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Diary of a Dumb Investor: I'm going to make a fracking killing

I've hit onto a cunning investment idea, but it'll make me a total hypocrite. I'm grateful for my anonymity.

Diary of a Dumb Investor: I'm going to make a fracking killing

So a bloke in the Jolly Gardeners tells me that America is undergoing an energy revolution – ‘fracking and horizontal drilling’.

Sips his Guinness. Sucks a pork scratching.

‘This means that companies making nitrogen-based fertilisers are quids in…’

‘Whoooaaa, what?’ I interject. Fracking, I’ve read about – beyond that I’m clueless.

Well, some Googling later and I can tell you that nitrogen processing uses lots of natural gas, which has been getting much cheaper as a result of fracking leading to a supply glut. Lower natural gas costs for fertiliser-making companies = ker-ching!

This is good to me. A financial dud I may be, but I’m comfortable in the world of science. Finally, I might be investing in something I can understand (though admittedly, my scientific background is limited to the rather niche study of fungus).

Shrewder investors than me are of course already onto this. Cormac Weldon, a fund manager for Threadneedle, is investing in companies that make nitrogen-based fertilisers. One of them is a US company called Lyondellbasell.

But it remains early days. Fracking is still shiny-new.

So now I’ve freed up some cash, I might have a crack. Or a frack. Maybe stick a cool thou on it.

Of course I’m compromising my environmental credentials here. When I started investing I despised folks who could talk about oil, tobacco and arms companies only in the cold diction of financial abstraction.

But, hiding safely behind my anonymity, I’ll readily admit that profits have begun to come first. Shame on me.

20 comments so far. Why not have your say?


Jul 09, 2012 at 12:40

If you invest only for profit, you may indeed make a profit. But if you don't, you won't have anything but an expensive lesson from which you probably won't learn as you hare off after another profit. But if you invest ethically, in things and people you believe are in business to make the world a better place, even if you don't make a profit, you'll have the satisfaction of knowing that you are on the side of the angels. Ethics first, and hopefully profits will follow...

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Daye Tucker

Jul 09, 2012 at 12:42

Yes artificially produced nitrogen produces short term crop growth, but it is short term and it's a costly input. Be aware that there are other more environmentally friendly and financially viable ways of producing crop growth whilst ensuring soil fertility which artificial fertiliser does not. Nitrogen fixing crops in rotation or in conjunction, provide those multiple benefits.

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Alan Morrice

Jul 09, 2012 at 14:18

Mr Dumbo,

You're investing to make money. Go for it.

Pay no attention to the genteel middle-class hang-ups of the 'ethical' or enviromentally-friendly' investment lobbies.

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Sungai Petani

Jul 09, 2012 at 14:36

Nothing unethical here.

If the price of fertilizers is reduced more poor farmers in the developing world can use them, more crops are produced at lower cost and hence less starvation. You don't even need a degree in economics to work that out.

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Daye Tucker

Jul 09, 2012 at 15:03

No Sungai, but a degree in agriculture would help you understand that rotational use of green manures is part of a sustainable virtual circle in crop production. Nitrogen produced from gas from fracking is dependent on a finite resource, and market forces beyond that of scarcity. Many poor farmers in India at least are already aware of this distinction.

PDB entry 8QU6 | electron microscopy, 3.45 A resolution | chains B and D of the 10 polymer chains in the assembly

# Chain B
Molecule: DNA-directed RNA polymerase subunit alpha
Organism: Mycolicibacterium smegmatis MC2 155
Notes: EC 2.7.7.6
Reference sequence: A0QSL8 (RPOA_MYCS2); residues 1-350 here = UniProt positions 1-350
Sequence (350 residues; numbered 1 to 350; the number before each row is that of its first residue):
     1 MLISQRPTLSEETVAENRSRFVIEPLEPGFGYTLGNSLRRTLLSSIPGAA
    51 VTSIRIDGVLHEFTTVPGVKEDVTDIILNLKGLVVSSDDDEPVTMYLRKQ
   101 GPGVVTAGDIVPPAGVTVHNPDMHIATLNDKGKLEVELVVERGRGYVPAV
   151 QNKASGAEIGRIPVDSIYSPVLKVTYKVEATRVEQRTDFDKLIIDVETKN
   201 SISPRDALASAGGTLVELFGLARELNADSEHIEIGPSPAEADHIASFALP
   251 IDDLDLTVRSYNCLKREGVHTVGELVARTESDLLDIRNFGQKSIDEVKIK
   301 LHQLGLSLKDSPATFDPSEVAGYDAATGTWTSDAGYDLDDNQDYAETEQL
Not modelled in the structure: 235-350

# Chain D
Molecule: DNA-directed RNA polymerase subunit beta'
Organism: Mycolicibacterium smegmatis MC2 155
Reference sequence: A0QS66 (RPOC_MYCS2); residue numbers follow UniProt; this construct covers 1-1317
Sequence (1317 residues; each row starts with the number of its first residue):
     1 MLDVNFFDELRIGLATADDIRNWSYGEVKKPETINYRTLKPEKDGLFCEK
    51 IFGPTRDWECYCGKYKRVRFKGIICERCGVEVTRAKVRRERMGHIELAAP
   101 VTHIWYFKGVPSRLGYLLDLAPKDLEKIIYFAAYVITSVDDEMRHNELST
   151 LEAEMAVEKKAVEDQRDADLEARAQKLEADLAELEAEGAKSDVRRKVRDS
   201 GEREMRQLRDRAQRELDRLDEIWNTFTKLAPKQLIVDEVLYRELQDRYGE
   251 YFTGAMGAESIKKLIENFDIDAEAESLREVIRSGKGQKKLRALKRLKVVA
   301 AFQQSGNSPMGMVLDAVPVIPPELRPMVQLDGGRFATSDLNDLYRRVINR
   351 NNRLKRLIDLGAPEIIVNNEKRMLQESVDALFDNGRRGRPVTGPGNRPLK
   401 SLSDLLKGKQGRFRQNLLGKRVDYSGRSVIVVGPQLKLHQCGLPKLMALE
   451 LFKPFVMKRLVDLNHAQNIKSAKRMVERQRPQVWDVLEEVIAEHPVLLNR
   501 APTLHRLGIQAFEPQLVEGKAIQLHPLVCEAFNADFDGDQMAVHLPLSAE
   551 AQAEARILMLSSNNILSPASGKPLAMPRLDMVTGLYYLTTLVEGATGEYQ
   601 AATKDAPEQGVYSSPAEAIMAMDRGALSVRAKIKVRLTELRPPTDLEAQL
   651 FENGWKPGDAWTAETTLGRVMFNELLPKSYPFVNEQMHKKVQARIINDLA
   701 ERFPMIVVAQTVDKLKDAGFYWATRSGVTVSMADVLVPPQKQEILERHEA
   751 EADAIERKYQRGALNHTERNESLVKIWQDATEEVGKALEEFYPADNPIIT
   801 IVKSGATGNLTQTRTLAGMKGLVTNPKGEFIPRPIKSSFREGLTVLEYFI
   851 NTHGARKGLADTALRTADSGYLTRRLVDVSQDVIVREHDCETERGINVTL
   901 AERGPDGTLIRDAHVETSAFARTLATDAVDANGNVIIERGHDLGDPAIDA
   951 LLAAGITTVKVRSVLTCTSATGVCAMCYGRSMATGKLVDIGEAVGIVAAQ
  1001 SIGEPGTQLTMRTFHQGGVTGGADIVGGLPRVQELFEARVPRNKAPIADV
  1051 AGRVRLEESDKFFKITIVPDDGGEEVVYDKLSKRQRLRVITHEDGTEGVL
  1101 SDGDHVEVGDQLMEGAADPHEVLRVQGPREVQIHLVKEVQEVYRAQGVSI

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Jul 09, 2012 at 15:20

Cheaper energy is only one small & less important part of the ecconomic game of snakes & ladders. Real progress will be hobbled for years to come by the Western financial debt fiasco. This will enable the financially astute few to get richer at the expense of the many;- DI among them. Try harder. When raw material gas prices fall.biproduct prices fall, but production costs dont, & profits head south.

Many thanks.


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Sungai Petani

Jul 09, 2012 at 16:11


If your children were on the verge of starvation I am sure you would be very happy to increase your productivity as a small subsistence farmer by the use of nitrogen based fertilizer.

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Daye Tucker

Jul 09, 2012 at 16:38

Education is the key to solving the problems of subsistence farmers not the global commodity ball and chain that would fix them forever into unsustainable dependency. Artificial nitrogen fertiliser provides short term growth similar to the loan culture affecting the global economy. Nutrients are more important for sustaining life than all the extra volume produced by adding artificial nitrogen. A companion legume will provide natural nitrogen through fixation as well as adding organic matter so essential for a healthy soil.

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Alan Morrice

Jul 09, 2012 at 16:53

In order to better reflect the interests of certain contributors to this blog I move that this site changes its name from 'Citywire Money' to 'Citywire Touchy-Feely Enviromentalism'.

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Stephen Griffiths

Jul 09, 2012 at 17:18

Everyone is concentrating on the ethics of fertilisers and not the fracking itself. This just isn't an energy revolution. Vast amounts of water are required and polluted by this process. The process also has huge energy costs. The carbon footprint is estimated to be 20% higher than for coal extraction.

I don't think it's financially viable and I don't think it's environmentally viable. I personally think the whole fracking thing is just a giant pump and dump scam by the initial wave of investors who put money in it. If it was so profitable they wouldn't be trying so bloody hard to persuade more investors to get into it. I smell a rat when suddenly all the usual suspects in terms of online investment newsletters suddenly start talking about this at once as if it came out of nowhere. It's got scam written all over it. Bear in mind it was Halliburton who first came up with this wheeze. If it is so safe why did it require Bush and his cronies to pass the Energy Policy act exempting fracking from the Safe Drinking Water Act, the Clean Air Act, and the Clean Water Act?